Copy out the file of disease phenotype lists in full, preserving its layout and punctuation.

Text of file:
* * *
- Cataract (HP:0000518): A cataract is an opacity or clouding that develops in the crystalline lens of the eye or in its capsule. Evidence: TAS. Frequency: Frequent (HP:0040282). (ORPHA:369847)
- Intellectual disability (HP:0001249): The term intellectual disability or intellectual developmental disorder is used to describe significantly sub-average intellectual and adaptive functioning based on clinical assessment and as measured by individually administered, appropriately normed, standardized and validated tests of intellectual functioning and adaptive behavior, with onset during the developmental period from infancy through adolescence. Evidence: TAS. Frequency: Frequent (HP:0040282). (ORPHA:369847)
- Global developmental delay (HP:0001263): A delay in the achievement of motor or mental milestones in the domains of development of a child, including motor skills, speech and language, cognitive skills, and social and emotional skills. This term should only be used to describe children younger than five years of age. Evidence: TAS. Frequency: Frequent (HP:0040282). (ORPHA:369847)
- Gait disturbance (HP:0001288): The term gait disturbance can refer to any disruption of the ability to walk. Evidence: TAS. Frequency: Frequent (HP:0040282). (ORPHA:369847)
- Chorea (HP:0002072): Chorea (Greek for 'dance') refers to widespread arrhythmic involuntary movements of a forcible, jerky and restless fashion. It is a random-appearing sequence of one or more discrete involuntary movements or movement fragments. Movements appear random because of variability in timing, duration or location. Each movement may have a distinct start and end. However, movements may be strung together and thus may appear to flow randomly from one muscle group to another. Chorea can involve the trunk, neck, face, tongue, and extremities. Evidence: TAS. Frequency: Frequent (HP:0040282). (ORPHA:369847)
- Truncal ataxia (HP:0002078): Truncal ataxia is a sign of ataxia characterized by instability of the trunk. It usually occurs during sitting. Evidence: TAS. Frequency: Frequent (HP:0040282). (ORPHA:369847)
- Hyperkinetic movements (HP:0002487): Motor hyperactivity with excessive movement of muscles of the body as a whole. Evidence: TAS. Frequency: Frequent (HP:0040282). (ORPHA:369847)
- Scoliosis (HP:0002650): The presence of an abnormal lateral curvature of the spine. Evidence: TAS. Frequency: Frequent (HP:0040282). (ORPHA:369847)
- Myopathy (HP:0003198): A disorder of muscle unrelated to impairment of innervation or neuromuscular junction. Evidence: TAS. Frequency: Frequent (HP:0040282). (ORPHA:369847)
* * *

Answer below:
- Cataract (HP:0000518): A cataract is an opacity or clouding that develops in the crystalline lens of the eye or in its capsule. Evidence: TAS. Frequency: Frequent (HP:0040282). (ORPHA:369847)
- Intellectual disability (HP:0001249): The term intellectual disability or intellectual developmental disorder is used to describe significantly sub-average intellectual and adaptive functioning based on clinical assessment and as measured by individually administered, appropriately normed, standardized and validated tests of intellectual functioning and adaptive behavior, with onset during the developmental period from infancy through adolescence. Evidence: TAS. Frequency: Frequent (HP:0040282). (ORPHA:369847)
- Global developmental delay (HP:0001263): A delay in the achievement of motor or mental milestones in the domains of development of a child, including motor skills, speech and language, cognitive skills, and social and emotional skills. This term should only be used to describe children younger than five years of age. Evidence: TAS. Frequency: Frequent (HP:0040282). (ORPHA:369847)
- Gait disturbance (HP:0001288): The term gait disturbance can refer to any disruption of the ability to walk. Evidence: TAS. Frequency: Frequent (HP:0040282). (ORPHA:369847)
- Chorea (HP:0002072): Chorea (Greek for 'dance') refers to widespread arrhythmic involuntary movements of a forcible, jerky and restless fashion. It is a random-appearing sequence of one or more discrete involuntary movements or movement fragments. Movements appear random because of variability in timing, duration or location. Each movement may have a distinct start and end. However, movements may be strung together and thus may appear to flow randomly from one muscle group to another. Chorea can involve the trunk, neck, face, tongue, and extremities. Evidence: TAS. Frequency: Frequent (HP:0040282). (ORPHA:369847)
- Truncal ataxia (HP:0002078): Truncal ataxia is a sign of ataxia characterized by instability of the trunk. It usually occurs during sitting. Evidence: TAS. Frequency: Frequent (HP:0040282). (ORPHA:369847)
- Hyperkinetic movements (HP:0002487): Motor hyperactivity with excessive movement of muscles of the body as a whole. Evidence: TAS. Frequency: Frequent (HP:0040282). (ORPHA:369847)
- Scoliosis (HP:0002650): The presence of an abnormal lateral curvature of the spine. Evidence: TAS. Frequency: Frequent (HP:0040282). (ORPHA:369847)
- Myopathy (HP:0003198): A disorder of muscle unrelated to impairment of innervation or neuromuscular junction. Evidence: TAS. Frequency: Frequent (HP:0040282). (ORPHA:369847)